There’s a mental block to comprehending the scale of the unemployment crisis in America right now. You could start with the fact that the official figure, a 14.7 percent national unemployment rate as of April, was the highest since monthly record keeping began in 1948; Goldman Sachs now projects that figure will rise to 25 percent, roughly equal to the highest rate in American history, at the nadir of the Great Depression in 1933. Or you could try to digest the scale of jobs lost (more than 38 million, as of May 21) by comparing it to the entire population of California (39.5 million) or Canada (37.9 million). You could even try to process some of the effects of all those job losses — like the astonishing spike in hunger, with more than 40 percent of mothers of children under 12 now saying (up from 15 percent two years earlier) that their families don’t have enough to eat.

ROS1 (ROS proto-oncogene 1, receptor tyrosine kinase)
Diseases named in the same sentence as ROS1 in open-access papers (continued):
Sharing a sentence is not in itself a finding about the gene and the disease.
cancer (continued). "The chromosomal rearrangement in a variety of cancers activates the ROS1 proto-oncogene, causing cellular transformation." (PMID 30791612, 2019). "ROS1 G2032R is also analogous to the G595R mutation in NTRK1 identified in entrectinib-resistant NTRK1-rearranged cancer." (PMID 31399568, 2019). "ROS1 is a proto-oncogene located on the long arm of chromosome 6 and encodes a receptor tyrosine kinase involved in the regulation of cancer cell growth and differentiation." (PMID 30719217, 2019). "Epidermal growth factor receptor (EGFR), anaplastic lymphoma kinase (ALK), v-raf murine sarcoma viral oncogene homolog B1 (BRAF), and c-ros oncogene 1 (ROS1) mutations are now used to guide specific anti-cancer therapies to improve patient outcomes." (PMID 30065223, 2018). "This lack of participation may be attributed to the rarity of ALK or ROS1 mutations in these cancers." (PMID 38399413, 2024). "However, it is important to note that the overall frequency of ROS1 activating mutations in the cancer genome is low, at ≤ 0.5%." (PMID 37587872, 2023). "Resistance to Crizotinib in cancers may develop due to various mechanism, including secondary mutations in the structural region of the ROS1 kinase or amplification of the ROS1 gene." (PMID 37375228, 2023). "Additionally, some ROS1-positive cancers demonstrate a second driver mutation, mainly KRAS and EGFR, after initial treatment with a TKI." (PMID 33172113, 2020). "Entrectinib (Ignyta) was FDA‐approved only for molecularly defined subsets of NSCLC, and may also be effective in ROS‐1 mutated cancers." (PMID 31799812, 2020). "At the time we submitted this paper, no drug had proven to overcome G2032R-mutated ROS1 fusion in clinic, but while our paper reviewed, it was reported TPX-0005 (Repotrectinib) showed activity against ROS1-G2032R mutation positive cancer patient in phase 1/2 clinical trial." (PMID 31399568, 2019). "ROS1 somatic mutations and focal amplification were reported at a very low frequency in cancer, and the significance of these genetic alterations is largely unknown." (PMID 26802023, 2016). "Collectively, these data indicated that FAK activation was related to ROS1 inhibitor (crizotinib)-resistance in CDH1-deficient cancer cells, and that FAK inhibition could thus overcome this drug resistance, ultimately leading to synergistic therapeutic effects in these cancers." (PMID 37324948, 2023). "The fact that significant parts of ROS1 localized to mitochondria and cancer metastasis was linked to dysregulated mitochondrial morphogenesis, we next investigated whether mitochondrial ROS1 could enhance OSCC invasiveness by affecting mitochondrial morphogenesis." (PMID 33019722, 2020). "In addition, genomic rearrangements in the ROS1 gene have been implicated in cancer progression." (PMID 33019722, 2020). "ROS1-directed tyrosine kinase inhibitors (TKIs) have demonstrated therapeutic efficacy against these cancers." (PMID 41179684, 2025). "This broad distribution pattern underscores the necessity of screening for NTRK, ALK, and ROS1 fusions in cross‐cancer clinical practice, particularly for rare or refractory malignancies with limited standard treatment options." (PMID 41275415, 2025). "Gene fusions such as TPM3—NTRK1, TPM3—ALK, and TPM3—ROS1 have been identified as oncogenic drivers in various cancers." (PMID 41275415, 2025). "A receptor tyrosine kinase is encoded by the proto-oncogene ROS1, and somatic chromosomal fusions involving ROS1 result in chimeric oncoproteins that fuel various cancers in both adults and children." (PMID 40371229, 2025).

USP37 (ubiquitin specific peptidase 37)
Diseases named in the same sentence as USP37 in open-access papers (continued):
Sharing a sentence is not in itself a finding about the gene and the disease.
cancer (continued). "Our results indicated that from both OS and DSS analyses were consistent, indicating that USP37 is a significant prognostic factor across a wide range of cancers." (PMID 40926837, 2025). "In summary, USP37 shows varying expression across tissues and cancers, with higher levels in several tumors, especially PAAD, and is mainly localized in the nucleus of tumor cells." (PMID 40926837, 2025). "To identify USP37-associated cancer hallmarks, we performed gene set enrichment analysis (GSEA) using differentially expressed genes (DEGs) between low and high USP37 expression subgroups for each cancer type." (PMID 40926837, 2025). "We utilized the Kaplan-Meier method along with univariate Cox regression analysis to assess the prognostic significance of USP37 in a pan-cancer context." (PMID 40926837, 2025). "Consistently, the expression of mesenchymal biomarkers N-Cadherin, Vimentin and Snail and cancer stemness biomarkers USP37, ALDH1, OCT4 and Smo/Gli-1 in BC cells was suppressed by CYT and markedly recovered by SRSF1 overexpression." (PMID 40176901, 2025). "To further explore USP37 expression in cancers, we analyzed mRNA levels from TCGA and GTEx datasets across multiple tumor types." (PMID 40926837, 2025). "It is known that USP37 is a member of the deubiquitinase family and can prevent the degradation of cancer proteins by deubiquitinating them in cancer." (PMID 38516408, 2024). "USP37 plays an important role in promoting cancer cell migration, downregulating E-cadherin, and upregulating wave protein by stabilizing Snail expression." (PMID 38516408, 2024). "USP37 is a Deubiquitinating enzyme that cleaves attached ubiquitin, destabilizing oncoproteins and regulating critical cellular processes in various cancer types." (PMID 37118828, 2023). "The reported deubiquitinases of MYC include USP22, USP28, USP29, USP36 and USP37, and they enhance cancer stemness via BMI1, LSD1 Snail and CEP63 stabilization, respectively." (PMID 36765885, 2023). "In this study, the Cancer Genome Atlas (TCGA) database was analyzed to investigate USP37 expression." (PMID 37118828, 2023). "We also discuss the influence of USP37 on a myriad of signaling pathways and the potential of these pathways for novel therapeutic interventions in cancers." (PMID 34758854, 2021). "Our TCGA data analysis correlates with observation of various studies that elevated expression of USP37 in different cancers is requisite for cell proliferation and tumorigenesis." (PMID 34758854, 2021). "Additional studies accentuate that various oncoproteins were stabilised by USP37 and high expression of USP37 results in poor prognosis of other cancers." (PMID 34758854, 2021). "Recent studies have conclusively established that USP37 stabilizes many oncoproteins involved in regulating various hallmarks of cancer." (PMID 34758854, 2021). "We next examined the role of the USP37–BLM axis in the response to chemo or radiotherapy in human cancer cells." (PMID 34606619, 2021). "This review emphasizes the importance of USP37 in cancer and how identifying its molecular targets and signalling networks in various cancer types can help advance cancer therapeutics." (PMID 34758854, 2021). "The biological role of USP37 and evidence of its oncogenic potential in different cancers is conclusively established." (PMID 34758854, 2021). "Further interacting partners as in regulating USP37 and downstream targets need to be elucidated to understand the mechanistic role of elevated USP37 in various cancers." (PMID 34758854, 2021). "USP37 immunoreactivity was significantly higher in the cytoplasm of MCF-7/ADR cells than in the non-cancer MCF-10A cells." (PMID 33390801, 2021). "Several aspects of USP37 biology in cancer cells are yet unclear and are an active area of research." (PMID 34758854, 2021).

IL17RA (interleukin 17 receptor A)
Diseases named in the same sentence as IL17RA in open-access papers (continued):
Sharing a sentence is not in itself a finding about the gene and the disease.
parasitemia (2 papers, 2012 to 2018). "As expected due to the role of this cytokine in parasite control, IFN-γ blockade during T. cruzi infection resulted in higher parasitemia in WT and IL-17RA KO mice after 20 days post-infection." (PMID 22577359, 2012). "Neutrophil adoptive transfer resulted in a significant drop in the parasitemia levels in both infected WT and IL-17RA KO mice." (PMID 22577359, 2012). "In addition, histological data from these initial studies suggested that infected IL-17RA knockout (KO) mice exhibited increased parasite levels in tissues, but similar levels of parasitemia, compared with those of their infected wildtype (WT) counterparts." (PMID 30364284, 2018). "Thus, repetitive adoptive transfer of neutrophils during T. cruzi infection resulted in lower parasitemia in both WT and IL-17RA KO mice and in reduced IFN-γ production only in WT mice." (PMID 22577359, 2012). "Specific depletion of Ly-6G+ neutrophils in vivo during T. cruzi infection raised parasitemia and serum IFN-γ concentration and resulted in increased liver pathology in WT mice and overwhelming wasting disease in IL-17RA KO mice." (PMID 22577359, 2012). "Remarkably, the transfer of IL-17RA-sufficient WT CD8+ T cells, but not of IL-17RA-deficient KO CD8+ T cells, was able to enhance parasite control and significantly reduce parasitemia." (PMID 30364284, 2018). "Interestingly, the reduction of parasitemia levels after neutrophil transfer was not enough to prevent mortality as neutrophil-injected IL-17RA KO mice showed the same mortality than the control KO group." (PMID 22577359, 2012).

And yet those figures, in their inhuman scale, remain stubbornly abstract. Wherever you live in America, you can see the misery of this economic collapse all around you, if you leave your lockdown to look; but the fabric of prosperity is fraying uniquely in every single city and town. That’s why, in early May, The New York Times Magazine asked seven writers and seven photographers to capture how the crisis looks and feels among the newly jobless in seven different communities. The one shared thread in these stories is that, as always in this country, suffering is never truly shared: Americans with only a high school diploma have lost jobs at more than twice the rate among the college-educated, and for those who lack savings to fall back on — as black and Latino families disproportionately do — a single job loss can hurl a family out of the middle class into the direst effects of poverty, like hunger and homelessness. One young New Jersey woman, now supporting her entire family on a tenuous wage, seemed to speak for a whole nation when she told our reporter, ‘‘I don’t know how long we can keep doing this.’’